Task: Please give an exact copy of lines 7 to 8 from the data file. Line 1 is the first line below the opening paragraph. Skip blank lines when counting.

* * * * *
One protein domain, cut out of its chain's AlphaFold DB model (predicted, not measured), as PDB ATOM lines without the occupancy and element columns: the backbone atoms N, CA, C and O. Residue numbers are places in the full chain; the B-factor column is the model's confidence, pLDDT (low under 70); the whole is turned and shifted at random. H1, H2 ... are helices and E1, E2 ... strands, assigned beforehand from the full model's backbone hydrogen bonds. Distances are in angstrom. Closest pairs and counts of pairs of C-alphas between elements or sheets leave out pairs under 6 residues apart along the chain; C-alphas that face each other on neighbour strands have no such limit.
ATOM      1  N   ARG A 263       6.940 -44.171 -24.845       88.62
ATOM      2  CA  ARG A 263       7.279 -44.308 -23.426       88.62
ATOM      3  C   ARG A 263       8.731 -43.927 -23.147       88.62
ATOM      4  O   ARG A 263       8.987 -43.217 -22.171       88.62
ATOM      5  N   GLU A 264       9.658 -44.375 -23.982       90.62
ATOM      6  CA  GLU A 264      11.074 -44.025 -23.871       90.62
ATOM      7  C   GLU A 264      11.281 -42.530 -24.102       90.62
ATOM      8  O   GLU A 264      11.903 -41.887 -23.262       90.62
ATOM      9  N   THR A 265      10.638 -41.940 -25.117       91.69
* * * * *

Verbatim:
ATOM      7  C   GLU A 264      11.281 -42.530 -24.102       90.62
ATOM      8  O   GLU A 264      11.903 -41.887 -23.262       90.62